The Building Research Establishment (BRE) has published new biodiversity guidance to support developers in the siting and maintenance of solar farms. John Barwise summarises.
Biodiversity Management Plans (BMPs) help set out specific site objectives that include protection of existing species and habitats. They establish ways to enhance biodiversity and set out procedures for maintenance and monitoring. BMPs are particularly useful for businesses and factories that are considering introducing solar farms on brownfield sites or other available land.
Solar power projects have expanded across the UK in recent years. At the end of 2011 there were 230,000 solar power plants with an installed capacity of 750 megawatts (MW). By February 2014, just two months later, generating capacity had increased 25% reaching over 1000MW, increasing by a further 11% by the end of 2012. Over 1000MW of solar PV was installed across the UK in 2013, including 510MW of larger solar farms, each generating over 1MW. The rapid expansion of solar power is largely due to Feed-in-Tariff (FIT) rates, which offer attractive returns on investment for solar power developers.
Solar farms go through a rigorous planning process before approval is granted, taking into account the suitability of the site, any potential environmental impacts on the locality and UK renewable energy targets. But the rapid development of solar farms is causing concern in some communities about the detrimental impact of solar panels on the landscape and the negative impacts on the natural environment.
Revised planning guidance issued last year by the Department for Communities and Local Government (DCLG) gives local communities a greater say over the siting of solar farms in their areas. Other revised planning considerations include encouraging solar development on previously developed land and supporting sites that allow continued agricultural use as well as enhancing local biodiversity.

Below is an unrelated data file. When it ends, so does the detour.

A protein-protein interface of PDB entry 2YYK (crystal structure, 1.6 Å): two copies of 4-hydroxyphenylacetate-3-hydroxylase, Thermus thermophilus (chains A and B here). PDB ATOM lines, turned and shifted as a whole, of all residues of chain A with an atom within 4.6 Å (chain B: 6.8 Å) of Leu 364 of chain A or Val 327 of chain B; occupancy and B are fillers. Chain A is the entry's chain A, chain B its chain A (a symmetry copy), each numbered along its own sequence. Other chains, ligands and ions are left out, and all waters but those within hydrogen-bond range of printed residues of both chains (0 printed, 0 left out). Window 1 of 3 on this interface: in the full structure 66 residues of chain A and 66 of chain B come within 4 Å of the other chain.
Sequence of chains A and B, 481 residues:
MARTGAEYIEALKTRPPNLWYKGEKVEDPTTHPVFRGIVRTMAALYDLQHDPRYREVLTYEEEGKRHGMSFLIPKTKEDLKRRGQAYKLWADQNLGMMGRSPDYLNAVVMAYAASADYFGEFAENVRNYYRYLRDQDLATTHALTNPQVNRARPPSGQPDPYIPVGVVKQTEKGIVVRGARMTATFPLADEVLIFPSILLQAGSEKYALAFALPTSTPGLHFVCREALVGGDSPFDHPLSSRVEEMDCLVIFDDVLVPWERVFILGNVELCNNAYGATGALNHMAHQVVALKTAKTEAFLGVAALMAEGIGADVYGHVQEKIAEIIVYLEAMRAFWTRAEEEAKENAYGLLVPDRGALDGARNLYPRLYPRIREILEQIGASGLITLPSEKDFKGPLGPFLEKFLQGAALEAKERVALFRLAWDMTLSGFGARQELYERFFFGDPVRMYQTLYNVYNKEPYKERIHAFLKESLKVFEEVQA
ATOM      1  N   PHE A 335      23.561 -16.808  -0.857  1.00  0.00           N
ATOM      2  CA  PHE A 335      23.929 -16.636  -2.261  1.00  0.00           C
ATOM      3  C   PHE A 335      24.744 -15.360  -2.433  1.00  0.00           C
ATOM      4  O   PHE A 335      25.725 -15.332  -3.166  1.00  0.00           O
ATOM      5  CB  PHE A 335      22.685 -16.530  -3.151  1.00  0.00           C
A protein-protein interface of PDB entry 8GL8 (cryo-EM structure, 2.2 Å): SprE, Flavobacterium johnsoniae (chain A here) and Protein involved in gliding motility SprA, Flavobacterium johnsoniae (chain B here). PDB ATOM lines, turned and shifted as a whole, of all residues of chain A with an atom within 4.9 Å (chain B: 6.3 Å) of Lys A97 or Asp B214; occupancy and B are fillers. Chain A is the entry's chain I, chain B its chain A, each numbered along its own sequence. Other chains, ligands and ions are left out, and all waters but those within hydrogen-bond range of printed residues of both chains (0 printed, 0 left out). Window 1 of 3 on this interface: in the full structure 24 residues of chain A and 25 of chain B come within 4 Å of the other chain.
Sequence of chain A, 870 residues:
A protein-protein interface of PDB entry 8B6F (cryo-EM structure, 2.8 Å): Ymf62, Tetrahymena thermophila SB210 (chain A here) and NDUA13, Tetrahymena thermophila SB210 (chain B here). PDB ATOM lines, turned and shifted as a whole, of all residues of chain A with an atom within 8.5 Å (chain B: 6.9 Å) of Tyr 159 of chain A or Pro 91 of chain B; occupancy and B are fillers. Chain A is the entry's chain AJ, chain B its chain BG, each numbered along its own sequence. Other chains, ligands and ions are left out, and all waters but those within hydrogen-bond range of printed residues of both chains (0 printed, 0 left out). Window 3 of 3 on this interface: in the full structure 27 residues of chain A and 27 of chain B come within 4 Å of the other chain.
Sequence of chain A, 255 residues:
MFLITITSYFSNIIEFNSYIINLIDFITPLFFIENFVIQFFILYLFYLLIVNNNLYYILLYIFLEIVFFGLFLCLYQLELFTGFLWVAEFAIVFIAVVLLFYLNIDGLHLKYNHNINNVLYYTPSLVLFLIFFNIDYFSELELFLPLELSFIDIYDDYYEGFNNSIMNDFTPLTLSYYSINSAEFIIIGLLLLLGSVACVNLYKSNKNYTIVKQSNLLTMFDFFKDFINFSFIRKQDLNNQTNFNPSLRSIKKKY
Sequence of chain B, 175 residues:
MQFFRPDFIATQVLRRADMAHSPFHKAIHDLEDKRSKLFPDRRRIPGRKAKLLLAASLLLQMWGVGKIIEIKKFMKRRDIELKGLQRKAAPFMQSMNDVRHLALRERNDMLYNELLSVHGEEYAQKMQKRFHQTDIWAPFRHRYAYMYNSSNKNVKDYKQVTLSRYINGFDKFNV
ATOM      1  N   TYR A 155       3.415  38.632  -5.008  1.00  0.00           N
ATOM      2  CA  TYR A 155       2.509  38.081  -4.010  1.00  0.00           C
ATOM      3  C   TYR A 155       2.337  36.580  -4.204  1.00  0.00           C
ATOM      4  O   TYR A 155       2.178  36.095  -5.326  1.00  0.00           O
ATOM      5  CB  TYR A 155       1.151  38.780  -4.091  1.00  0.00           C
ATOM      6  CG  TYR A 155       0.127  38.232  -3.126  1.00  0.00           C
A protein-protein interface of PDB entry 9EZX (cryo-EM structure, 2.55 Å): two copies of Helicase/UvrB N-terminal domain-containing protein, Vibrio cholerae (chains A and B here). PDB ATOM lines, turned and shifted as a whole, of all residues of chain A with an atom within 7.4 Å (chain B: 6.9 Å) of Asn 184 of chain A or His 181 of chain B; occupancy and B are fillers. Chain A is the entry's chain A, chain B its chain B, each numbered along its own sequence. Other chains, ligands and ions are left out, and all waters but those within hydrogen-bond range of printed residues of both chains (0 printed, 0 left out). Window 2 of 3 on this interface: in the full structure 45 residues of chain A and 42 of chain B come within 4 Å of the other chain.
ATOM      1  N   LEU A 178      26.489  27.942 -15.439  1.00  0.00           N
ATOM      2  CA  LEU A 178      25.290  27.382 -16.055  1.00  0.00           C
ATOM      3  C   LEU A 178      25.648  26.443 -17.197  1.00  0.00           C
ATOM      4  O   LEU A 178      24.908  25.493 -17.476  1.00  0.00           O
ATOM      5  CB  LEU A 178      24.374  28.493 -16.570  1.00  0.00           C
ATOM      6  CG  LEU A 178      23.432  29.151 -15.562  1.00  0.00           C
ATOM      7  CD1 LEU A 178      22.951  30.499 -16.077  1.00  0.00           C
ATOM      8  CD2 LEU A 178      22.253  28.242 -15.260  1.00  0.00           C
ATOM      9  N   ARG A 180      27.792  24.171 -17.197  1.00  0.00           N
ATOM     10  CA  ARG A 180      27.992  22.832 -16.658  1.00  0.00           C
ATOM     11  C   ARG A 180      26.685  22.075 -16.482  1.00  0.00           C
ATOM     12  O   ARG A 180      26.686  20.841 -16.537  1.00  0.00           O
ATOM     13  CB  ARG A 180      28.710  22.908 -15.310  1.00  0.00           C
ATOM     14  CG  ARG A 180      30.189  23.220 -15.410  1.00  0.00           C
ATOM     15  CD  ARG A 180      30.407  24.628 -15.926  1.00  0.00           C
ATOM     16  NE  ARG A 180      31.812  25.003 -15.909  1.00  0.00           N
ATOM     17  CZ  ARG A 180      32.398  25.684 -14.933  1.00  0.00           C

BRE’s National Solar Centre Biodiversity Guidance for Solar Developments explains how solar farms can enhance local biodiversity by improving habitats and green corridors that strengthen the overall network of spaces for wildlife. The guide is aimed at planners, developers, ecologists, clients and landowners and will be of particular interest to businesses that own redundant industrial sites or other available land suitable for solar farm development. This report covers some of the key considerations in biodiversity management plans.
Knowing which sites are not appropriate is the first consideration in BMPs. Special Protected Areas (SPAs), Sites of Special Scientific Interest (SSSI), Special Areas of Conservation (SAC), Ramsar sites and other designated sites recognised as having ecological importance should be avoided. Other areas that may be of local nature importance, but which are often undesignated, such as semi-natural grassland, should first be assessed by an ecologist to determine whether solar panel installations are likely to have serious impacts. Solar farms that seek to support agricultural development are outside the scope of the BMP guide, although maintaining land in good environmental and agricultural condition is explained.
Each potential solar farm site is unique. Soil characteristics, drainage, topography, elevation, aspect and proximity to neighbouring land all have an influence on the ecology of a site. Biodiversity enhancements should be selected to fit in with existing wildlife habitats and other physical attributes. The BMP should be written by a qualified ecologist and incorporate recommendations from the Phase 1 Habitat Survey or environmental impact assessment, where appropriate. Other key scoping elements of the BMP should:
identify existing biodiversity on site, including protected species and habitats of high conservation value
identify potential impacts from the proposed solar farm development being proposed
set specific biodiversity objectives for the site and the habitat enhancements these will achieve
improve connectivity between existing habitats, which will contribute to the wider local ecological network
indicate species for planting and other enhancements such as nesting and roosting boxes
set out a management and monitoring regime for habitats on site extending to the life of the site and explain how the site will be decommissioned.
As with onshore wind farms, engaging with local communities in solar farm developments is a key recommendation in the BMP. Basic requirements include publishing information about the site and the biodiversity plan, running open days, school trips, and setting up nature trails, where appropriate.
The initial scoping study sets out the requirements for enhancing biodiversity on a particular solar farm site. Each proposed site will have different environmental characteristics, and these will be reflected in the implementation plan.
There are a number of stages in solar farm construction and maintenance where habitat protection and enhancement must be considered. These are covered briefly below.